Most of us know the reasons cats and dogs were domesticated and later bred: for food, pest control, hunting, protection, survival, herding, etc., and certainly many pets still provide these practical benefits. However, many—if not most—pets in America don’t. Most pets are simply companion animals who take up space on the couch and sit around looking cute. Yet, we love them. We ooh and aah when we walk through the door to see them there waiting for us. We resort to blubbering baby talk as we confess our love to them. We spend thousands on vet bills, even if we can’t afford it. Why?
So how do humans benefit from our furry friends in today’s age?
What many of us may not know is that our relationship with animals may have caused us to evolve as a species. Research by paleoanthropologist Pat Shipman of Penn State University reveals that domestic animals served as “living tools” to spur human evolution. Domesticating animals allowed humans to focus on other things, such as language. In The Atlantic, Jennifer Garber notes that dogs, in particular, might have been the tool that allowed early humans to flourish. In her article, she credits Shipman for showing that humans and dogs participated in “a virtuous circle of cooperation—one in which humans and their canine friends got stronger, together, over time.
This,” says Garber, “is another way of saying that, to the extent dogs were an evolutionary technology, they may have been a technology that changed us for the better. The old truism—we shape our tools, and afterward our tools shape us—may be as old, and as true, as humanity itself.”
One can only surmise that our pets are still helping us to grow as a species. Studies show that petting an animal reduces blood pressure. Therapeutic dogs help those with autism learn to interact socially. Our cute little pets quell our anxiety and lower our pulse. Kids raised with pets are less likely to develop asthma.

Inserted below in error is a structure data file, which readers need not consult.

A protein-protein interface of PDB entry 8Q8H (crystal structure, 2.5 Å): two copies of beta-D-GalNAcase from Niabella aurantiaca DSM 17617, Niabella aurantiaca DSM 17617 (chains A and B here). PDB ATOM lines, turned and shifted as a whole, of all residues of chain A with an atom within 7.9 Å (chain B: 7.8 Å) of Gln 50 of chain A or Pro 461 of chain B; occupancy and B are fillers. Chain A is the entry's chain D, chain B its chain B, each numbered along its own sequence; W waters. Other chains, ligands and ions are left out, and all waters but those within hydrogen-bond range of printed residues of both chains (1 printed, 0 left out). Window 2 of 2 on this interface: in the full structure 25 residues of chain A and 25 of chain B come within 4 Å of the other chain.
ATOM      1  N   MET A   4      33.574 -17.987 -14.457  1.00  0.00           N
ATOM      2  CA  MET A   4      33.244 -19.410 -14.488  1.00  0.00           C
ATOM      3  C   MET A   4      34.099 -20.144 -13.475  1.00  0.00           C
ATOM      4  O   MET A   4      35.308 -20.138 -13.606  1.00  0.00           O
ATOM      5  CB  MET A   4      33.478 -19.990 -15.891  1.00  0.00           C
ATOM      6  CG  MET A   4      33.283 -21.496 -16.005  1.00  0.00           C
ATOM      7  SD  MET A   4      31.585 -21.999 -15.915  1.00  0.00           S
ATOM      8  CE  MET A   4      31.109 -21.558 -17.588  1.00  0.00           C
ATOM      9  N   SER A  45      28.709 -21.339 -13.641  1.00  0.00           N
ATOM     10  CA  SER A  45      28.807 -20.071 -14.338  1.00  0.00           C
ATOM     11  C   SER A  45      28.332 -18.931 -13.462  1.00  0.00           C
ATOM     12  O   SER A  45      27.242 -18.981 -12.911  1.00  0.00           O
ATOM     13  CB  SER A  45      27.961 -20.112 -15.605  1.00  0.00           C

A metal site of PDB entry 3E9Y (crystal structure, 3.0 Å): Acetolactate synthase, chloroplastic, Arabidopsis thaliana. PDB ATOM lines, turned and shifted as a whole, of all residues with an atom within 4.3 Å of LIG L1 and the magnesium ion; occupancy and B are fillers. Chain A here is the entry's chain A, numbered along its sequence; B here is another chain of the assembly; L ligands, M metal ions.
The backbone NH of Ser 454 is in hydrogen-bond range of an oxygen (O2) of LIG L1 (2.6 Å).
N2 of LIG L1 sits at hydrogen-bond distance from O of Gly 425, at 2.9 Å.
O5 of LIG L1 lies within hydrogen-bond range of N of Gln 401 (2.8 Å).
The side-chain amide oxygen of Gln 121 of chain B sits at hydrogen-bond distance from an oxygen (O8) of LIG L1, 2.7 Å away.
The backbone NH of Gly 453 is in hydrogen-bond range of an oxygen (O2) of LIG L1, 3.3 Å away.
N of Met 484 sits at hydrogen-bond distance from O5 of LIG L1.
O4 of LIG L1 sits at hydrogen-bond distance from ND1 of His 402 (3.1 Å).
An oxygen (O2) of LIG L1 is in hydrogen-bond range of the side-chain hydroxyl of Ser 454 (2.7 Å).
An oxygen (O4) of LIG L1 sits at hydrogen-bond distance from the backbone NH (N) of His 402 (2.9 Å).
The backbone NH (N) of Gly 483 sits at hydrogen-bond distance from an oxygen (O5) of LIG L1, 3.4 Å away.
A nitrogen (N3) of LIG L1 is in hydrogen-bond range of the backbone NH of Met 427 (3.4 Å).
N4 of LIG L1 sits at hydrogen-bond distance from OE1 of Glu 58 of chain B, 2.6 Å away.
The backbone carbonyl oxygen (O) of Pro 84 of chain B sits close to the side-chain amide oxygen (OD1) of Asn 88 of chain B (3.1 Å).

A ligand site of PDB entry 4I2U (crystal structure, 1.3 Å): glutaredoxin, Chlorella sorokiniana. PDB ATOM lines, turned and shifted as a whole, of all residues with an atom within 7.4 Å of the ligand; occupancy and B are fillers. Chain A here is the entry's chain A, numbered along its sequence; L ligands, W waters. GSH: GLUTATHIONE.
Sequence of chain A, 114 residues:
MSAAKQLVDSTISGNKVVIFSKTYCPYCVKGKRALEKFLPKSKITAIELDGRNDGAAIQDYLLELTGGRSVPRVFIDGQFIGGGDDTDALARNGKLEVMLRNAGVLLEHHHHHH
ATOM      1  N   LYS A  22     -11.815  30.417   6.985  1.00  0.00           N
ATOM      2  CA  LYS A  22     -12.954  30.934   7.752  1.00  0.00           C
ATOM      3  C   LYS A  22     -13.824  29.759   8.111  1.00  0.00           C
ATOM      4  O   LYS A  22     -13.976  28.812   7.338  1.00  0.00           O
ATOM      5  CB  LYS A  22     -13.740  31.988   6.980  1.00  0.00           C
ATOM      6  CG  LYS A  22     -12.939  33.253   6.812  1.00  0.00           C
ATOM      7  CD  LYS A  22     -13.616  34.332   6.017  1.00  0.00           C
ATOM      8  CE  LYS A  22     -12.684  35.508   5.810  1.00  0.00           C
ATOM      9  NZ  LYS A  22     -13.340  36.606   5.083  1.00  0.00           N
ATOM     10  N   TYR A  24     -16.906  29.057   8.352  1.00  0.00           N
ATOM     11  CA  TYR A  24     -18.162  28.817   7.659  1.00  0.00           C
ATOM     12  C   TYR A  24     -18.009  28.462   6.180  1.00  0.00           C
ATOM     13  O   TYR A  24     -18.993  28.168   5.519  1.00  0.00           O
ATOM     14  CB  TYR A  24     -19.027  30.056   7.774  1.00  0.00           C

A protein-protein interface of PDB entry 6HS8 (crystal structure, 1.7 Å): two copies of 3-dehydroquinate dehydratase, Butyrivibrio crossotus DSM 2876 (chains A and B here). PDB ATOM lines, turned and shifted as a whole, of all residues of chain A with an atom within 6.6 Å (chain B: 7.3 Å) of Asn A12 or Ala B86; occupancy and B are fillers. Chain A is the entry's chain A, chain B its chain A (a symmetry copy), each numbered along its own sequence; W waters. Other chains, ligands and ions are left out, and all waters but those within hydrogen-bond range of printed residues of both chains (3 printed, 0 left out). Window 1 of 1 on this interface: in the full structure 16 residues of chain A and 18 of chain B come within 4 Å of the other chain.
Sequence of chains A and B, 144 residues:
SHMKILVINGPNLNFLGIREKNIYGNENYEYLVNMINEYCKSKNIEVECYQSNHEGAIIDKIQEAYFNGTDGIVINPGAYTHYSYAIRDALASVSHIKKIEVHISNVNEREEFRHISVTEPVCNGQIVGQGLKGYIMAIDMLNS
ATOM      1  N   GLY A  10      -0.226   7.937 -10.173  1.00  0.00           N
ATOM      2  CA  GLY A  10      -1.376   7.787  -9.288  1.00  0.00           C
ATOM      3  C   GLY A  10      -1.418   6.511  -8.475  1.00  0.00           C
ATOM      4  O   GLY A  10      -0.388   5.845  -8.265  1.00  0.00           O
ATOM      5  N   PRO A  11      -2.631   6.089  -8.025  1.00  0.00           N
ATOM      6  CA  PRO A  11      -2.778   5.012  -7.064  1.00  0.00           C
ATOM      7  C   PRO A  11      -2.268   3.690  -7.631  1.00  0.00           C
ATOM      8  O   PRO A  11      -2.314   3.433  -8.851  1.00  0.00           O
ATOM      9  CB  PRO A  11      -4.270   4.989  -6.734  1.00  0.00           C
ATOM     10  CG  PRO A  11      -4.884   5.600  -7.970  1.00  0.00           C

Pets may even be instrumental in the survival of cancer patients. “None of us can speak about our pets without smiling,” says Dr. Creagan, an oncologist at Mayo Clinic. “We now know that when we look into the eyes of that cat, when we stroke that dog, when you hold that animal, there is a surge of hormones deep within the center of the brain. And these hormones provoke a tremendous feeling of peace, of tranquility, of serenity.”
Perhaps no one knows this better than pet owners in the United States. Depending on the source, somewhere between 30-60% of American households have at least one dog or cat.
Pet ownership in the U.S. has tripled since the 1970s. The U.S. currently leads the world with our love of pets, but that is changing. Other nations are catching on. In India, Philippines, Venezuela, Russia, and Argentina, the pet population is surging.
In a few more millennia, anthropologists may have an answer as to why we’d rather wake up with a backache than kick the sideways sleeping dog off the bed. However, at this point in our evolution as humans, there’s just really not a clear answer to why we love our pets so much. But let’s keep on doing it! It sure feels good!
“When you hold an animal, there is a surge of hormones deep within the center of the brain. And these hormones provoke a tremendous feeling of peace, of tranquility, of serenity.”